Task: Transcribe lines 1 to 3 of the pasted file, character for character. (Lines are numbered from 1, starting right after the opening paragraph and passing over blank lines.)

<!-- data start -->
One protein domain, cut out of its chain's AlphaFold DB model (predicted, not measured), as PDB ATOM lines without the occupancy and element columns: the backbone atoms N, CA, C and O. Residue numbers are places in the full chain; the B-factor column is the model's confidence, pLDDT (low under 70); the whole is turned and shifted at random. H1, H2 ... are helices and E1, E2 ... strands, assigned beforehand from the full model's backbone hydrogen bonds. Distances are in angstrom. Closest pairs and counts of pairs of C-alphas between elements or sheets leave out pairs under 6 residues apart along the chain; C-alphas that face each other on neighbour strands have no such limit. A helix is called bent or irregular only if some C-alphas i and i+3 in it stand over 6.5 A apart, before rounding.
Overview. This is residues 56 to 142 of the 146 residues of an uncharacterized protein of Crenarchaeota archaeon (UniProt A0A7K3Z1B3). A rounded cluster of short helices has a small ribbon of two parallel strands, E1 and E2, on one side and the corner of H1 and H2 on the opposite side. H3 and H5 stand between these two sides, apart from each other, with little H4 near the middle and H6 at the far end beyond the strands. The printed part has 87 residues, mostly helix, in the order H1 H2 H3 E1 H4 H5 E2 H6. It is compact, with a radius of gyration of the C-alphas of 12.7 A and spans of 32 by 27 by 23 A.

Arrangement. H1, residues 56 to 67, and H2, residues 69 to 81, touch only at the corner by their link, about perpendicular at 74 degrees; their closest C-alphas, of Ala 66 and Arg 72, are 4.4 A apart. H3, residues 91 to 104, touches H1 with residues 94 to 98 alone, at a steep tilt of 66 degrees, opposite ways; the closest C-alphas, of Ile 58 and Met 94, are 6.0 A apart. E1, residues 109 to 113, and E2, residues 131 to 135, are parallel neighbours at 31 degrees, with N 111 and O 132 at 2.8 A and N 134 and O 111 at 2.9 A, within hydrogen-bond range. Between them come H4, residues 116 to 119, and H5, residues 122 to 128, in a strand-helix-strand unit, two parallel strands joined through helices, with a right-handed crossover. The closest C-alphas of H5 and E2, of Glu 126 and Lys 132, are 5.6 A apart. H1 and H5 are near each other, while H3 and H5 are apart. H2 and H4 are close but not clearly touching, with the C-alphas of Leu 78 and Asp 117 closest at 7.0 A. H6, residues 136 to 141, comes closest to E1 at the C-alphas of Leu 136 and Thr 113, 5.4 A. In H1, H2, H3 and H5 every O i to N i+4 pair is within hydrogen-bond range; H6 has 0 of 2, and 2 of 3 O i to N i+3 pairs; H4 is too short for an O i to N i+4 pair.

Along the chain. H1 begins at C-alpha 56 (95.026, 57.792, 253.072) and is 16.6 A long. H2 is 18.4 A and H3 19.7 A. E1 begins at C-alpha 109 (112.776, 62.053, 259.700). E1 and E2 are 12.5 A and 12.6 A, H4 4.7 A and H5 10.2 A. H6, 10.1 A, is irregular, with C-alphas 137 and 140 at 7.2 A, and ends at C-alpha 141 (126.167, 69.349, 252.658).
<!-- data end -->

Overview. This is residues 56 to 142 of the 146 residues of an uncharacterized protein of Crenarchaeota archaeon (UniProt A0A7K3Z1B3). A rounded cluster of short helices has a small ribbon of two parallel strands, E1 and E2, on one side and the corner of H1 and H2 on the opposite side. H3 and H5 stand between these two sides, apart from each other, with little H4 near the middle and H6 at the far end beyond the strands. The printed part has 87 residues, mostly helix, in the order H1 H2 H3 E1 H4 H5 E2 H6. It is compact, with a radius of gyration of the C-alphas of 12.7 A and spans of 32 by 27 by 23 A.

Arrangement. H1, residues 56 to 67, and H2, residues 69 to 81, touch only at the corner by their link, about perpendicular at 74 degrees; their closest C-alphas, of Ala 66 and Arg 72, are 4.4 A apart. H3, residues 91 to 104, touches H1 with residues 94 to 98 alone, at a steep tilt of 66 degrees, opposite ways; the closest C-alphas, of Ile 58 and Met 94, are 6.0 A apart. E1, residues 109 to 113, and E2, residues 131 to 135, are parallel neighbours at 31 degrees, with N 111 and O 132 at 2.8 A and N 134 and O 111 at 2.9 A, within hydrogen-bond range. Between them come H4, residues 116 to 119, and H5, residues 122 to 128, in a strand-helix-strand unit, two parallel strands joined through helices, with a right-handed crossover. The closest C-alphas of H5 and E2, of Glu 126 and Lys 132, are 5.6 A apart. H1 and H5 are near each other, while H3 and H5 are apart. H2 and H4 are close but not clearly touching, with the C-alphas of Leu 78 and Asp 117 closest at 7.0 A. H6, residues 136 to 141, comes closest to E1 at the C-alphas of Leu 136 and Thr 113, 5.4 A. In H1, H2, H3 and H5 every O i to N i+4 pair is within hydrogen-bond range; H6 has 0 of 2, and 2 of 3 O i to N i+3 pairs; H4 is too short for an O i to N i+4 pair.

Along the chain. H1 begins at C-alpha 56 (95.026, 57.792, 253.072) and is 16.6 A long. H2 is 18.4 A and H3 19.7 A. E1 begins at C-alpha 109 (112.776, 62.053, 259.700). E1 and E2 are 12.5 A and 12.6 A, H4 4.7 A and H5 10.2 A. H6, 10.1 A, is irregular, with C-alphas 137 and 140 at 7.2 A, and ends at C-alpha 141 (126.167, 69.349, 252.658).